Matt Acosta Speaks With “Variety” on Copyright Protection and “Fortnite” Dance Lawsuits

December 18, 2018 | Mentions

Can a dance be copyrighted?

In a recent Variety article exploring the validity of three lawsuits filed against Fortnite creator Epic Games, Jackson Walker partner Matt Acosta addressed the complexities of establishing copyright protection for the dance moves featured in the online video game.

The plaintiffs – rapper 2 Milly, “The Fresh Prince of Bel-Air” actor Alfonso Ribeiro, and Instagram’s “Backpack Kid” – claimed the developer used their trademark dance moves in Fortnite without permission or compensation.

“Whether dances are subject to copyright is not a slam dunk. The Epic Plaintiffs will likely contend with several hurdles in order to show that their dance moves are copyrightable,” Matt pointed out in the article. “One of the issues that the Plaintiffs will face in the Epic cases is to show that their respective dance moves are sufficiently original from other dances to deserve copyright protection.”

Generally, any original creative work – including movie scripts, songs, and sometimes computer code – may be subject to copyright protection, Matt noted. However, the Epic Plaintiffs must prove their dance moves have original elements that are unlike other dances that have been historically created or performed. They must also prove the dance move is not part of a greater whole and rather a singular expressive work.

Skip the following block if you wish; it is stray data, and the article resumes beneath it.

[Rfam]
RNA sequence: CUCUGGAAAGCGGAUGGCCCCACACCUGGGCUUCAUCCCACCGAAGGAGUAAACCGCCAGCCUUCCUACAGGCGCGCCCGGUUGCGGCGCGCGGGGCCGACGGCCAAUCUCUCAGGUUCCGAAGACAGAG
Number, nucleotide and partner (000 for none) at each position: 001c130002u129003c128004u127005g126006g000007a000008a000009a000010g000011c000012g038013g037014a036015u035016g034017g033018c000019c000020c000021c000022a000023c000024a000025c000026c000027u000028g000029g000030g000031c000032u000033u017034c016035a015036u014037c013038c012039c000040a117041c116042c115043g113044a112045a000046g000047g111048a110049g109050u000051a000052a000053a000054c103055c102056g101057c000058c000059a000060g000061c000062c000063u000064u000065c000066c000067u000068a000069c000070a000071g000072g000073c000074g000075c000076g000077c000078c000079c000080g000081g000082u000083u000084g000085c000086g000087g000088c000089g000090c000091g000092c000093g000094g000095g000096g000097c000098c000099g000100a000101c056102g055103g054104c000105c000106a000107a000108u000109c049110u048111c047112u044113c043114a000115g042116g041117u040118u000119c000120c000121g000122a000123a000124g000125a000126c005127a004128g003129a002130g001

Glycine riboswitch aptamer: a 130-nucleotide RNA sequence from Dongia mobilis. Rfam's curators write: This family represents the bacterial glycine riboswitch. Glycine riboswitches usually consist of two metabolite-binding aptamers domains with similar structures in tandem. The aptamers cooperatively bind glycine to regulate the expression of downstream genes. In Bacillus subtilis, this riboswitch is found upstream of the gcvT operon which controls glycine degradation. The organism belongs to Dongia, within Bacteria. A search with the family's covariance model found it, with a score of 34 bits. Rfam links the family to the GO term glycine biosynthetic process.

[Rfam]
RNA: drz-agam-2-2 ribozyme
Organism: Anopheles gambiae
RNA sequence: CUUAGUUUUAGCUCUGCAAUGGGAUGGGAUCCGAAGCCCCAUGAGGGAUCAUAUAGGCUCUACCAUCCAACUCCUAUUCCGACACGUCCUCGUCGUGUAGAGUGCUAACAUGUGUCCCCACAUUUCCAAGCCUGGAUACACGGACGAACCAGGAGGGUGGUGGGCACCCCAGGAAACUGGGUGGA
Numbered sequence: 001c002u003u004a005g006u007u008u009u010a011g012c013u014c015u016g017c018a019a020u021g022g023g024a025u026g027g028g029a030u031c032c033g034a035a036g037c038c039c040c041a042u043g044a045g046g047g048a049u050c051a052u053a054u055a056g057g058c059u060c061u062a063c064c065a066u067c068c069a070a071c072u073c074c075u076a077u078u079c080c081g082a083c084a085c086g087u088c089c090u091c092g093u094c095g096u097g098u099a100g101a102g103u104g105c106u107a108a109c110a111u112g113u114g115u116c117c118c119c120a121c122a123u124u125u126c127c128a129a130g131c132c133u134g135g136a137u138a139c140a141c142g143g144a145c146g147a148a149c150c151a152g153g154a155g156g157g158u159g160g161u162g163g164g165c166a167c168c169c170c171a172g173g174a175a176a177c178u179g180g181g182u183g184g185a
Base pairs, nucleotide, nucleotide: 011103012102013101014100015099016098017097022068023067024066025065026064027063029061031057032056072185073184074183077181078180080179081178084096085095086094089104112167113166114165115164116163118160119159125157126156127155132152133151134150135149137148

“The Copyright Act specifically excludes ‘any idea, procedure, process, system, method of operation, concept principle, or discovery,’” Matt said. “In other words, an expression of an idea is copyrightable, but the idea is not.”

Matt discussed that in Bikram’s Yoga College v. Evolation Yoga, the United States Court of Appeals for the Ninth Circuit held that a sequence of yoga poses and a related book were not subject to copyright protection because the poses were a system designed to improve health, rather than an expression of an idea.

“The Epic Plaintiffs will also likely contend with arguments that their dances are some type of process, procedure or system, rather than purely an expressive work,” he said.

More insights about the lawsuits can be found by viewing Variety’s “‘Fortnite’ Dance Lawsuits: The Carlton, the Floss, the Milly Rock, What Is Going On?